The Count Down (Full Version)

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Mad Russian -> The Count Down (11/29/2012 7:38:25 PM)

May 7th, 1945

At the end of WWII, a defeated Germany was divided amongst the victors, the United States, the Soviet Union, Great Britain, and France. The Soviet Union took control of the Eastern half of Germany, the Western half was divided amongst the US, Great Britain, and France.

The war in Europe ended with a shaky truce between the Allies. It would rapidly become a test of wills.

By 1948, it became apparent that the Western Powers (Great Britain, France, and US) plan to rebuild Germany differed from the Soviet Union's plan. Currency, German Unification, Soviet War reparations, and mere ideology were among the many differences the two sides had. There would be no compromise. As a result, Stalin wanted them out of Berlin. In early 1948, tensions between the once former Allies climaxed. On April 9, 1948, Stalin ordered all American Military personnel maintaining communications equipment out of the Eastern Zone (Soviet controlled Berlin). Trains were halted on June 1and June10. On June 21, the Soviets halted a US Military Supply Train and refused it passage to Berlin. On the 22nd, they placed armed guards aboard, attached a Soviet engine and hauled it back to Western Germany. In a final move to spurn the Americans, British, and French out, on June 24, 1948, all land and water access to West Berlin was cut off by the Soviets. There were to be no more supplies from the West.

British Commander Sir Brian Robertson offered an alternative: supply the city by air. This was a tenuous solution but one that worked. The resulting air supply effort became known as the Berlin Airlift.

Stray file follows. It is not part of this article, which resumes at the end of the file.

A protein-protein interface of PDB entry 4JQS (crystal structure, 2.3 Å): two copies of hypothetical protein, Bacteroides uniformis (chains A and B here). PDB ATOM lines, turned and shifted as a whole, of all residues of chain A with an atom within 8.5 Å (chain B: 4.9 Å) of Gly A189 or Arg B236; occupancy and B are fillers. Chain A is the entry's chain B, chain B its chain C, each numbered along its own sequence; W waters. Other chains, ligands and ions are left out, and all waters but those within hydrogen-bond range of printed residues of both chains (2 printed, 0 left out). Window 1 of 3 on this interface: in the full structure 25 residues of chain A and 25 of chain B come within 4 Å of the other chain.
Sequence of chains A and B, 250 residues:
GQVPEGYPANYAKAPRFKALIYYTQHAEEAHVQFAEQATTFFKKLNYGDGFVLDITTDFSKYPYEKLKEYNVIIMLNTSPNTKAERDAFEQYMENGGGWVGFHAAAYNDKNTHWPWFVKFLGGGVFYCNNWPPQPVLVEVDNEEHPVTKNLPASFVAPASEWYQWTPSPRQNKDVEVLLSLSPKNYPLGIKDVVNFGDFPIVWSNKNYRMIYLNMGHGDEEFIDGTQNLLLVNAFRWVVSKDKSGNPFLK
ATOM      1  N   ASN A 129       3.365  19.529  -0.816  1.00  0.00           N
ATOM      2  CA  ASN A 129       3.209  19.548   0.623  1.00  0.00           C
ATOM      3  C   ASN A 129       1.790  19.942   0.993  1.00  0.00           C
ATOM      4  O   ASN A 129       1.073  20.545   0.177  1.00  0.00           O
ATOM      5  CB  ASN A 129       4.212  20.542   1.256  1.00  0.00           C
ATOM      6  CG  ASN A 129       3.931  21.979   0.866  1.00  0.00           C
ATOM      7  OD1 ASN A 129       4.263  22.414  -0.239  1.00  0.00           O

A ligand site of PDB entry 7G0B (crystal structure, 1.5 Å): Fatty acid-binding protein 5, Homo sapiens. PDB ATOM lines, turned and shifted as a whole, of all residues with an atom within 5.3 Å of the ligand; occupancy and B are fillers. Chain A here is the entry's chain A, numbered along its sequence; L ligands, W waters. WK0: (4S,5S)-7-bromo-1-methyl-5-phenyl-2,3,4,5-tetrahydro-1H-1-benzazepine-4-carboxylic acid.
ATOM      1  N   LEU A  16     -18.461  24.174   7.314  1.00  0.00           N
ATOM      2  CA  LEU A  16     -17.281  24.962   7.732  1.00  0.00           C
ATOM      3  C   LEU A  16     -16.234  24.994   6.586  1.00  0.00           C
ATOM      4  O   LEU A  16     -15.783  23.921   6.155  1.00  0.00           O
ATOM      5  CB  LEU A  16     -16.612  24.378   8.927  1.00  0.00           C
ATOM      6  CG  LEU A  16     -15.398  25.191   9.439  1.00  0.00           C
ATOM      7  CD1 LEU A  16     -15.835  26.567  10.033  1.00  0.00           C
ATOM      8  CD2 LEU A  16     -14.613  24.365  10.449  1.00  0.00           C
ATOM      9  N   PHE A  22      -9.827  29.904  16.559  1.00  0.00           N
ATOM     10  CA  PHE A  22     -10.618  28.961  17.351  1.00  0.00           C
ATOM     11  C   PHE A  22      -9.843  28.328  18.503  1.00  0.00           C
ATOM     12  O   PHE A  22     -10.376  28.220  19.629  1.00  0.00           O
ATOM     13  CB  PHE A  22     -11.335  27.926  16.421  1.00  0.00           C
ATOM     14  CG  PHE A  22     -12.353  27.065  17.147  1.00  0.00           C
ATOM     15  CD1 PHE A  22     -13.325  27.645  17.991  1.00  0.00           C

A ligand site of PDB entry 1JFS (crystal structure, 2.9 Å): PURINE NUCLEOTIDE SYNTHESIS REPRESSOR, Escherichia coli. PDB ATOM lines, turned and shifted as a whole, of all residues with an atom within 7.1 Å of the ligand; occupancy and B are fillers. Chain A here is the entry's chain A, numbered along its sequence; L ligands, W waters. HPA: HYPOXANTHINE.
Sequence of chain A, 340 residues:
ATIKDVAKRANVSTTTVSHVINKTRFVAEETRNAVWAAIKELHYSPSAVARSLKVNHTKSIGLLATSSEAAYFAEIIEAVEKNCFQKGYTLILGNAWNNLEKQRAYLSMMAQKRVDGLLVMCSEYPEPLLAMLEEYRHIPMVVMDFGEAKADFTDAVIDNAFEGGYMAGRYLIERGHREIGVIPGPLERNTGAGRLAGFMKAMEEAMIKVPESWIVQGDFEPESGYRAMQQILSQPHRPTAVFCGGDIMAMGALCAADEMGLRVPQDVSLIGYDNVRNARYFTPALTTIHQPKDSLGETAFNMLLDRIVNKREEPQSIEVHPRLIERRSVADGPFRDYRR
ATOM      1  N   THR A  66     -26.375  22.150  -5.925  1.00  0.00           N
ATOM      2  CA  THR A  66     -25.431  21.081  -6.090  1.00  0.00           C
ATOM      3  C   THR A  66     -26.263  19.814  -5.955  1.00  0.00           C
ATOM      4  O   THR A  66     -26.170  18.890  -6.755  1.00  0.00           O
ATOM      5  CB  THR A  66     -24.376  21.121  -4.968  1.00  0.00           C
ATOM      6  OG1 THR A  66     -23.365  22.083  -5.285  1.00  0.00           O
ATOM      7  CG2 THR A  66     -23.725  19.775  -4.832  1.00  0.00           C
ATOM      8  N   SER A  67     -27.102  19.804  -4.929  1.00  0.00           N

Good Hunting.

MR




Mad Russian -> RE: The Count Down (11/30/2012 3:27:26 PM)

In 1949:

The Western powers pledge cooperation as Moscow breaks the U.S. nuclear monopoly and communists take over China.

The North Atlantic Treaty Organization (NATO) created by a treaty signed at Washington April 4 joins the United States, Canada, Iceland, Britain, France, Denmark, Norway, Belgium, the Netherlands, Luxembourg, Italy, and Portugal in a pledge of mutual assistance against aggression within the North Atlantic area and of cooperation in military training, strategic planning, and arms production. Incorporating ideas for an Atlantic Community advanced in 1924 by the late geopolitical theorist Halford J. Mackinder, the new treaty organization gives approval to President Truman's Point Four program of technical assistance to aid world peace.

Soviet authorities officially lift the Berlin blockade May 12, but the Berlin airlift continues until September 30 when it ends after completing 277,264 flights.

The German Federal Republic (West Germany), established May 23, has its headquarters at Bonn.

Civil war looms in Korea, reports a UN Commission September 2. North Korean dictator Kim Il Sung asks Soviet premier Josef Stalin for help in taking over South Korea; Stalin rejects the request.




Mad Russian -> RE: The Count Down (12/8/2012 4:13:39 PM)

In 1950's:

President Truman advised the Atomic Energy Commission to go ahead with the development of the hydrogen bomb.

Marshal Kliment Yefremovich Voroshilov declared Russian possession of an atomic bomb, amidst the freshly ignited Cold War.

President Truman was tipped off that the Kremlin was fast becoming militant and desired world domination. This triggered a U.S. military buildup.

A Sino-Soviet treaty pledged joint action against the US and Japan.

With the communist army of North Korea entering South Korea, the Korean War began. While Josef Stalin ensured that the United States did not aid Chiang Kai-Shek, Dean Acheson the U.S. Secretary of State declared that the United States would not support South Korea.


UN forces took over Seoul, but were unable to trap the North Korean army. Mao Zedong submitted to Moscow politics and sent Chinese forces across the Yalu. Over 300,000 Chinese and North Korean forces counter attacked UN lines at the North Korean capital of Pyongyang, inflicting heavy losses.

UN forces landed at Inchon and recaptured much of the lost ground. A truce was finally declared but the war was never brought to an end.

Tibet was invaded by Chinese Red Army forces, when the Beijing offer to assure regional autonomy in Tibet was rejected. The Chinese army forged forward through Ladakh, Shanghai and Szechuan. Tibetan monasteries were destroyed and brought on protests from across the globe. Beijing or Peking proclaimed Tibet to be part of China and fanned the cinders of disharmony, domestic and global.

President Truman escaped a politically associated assassination.






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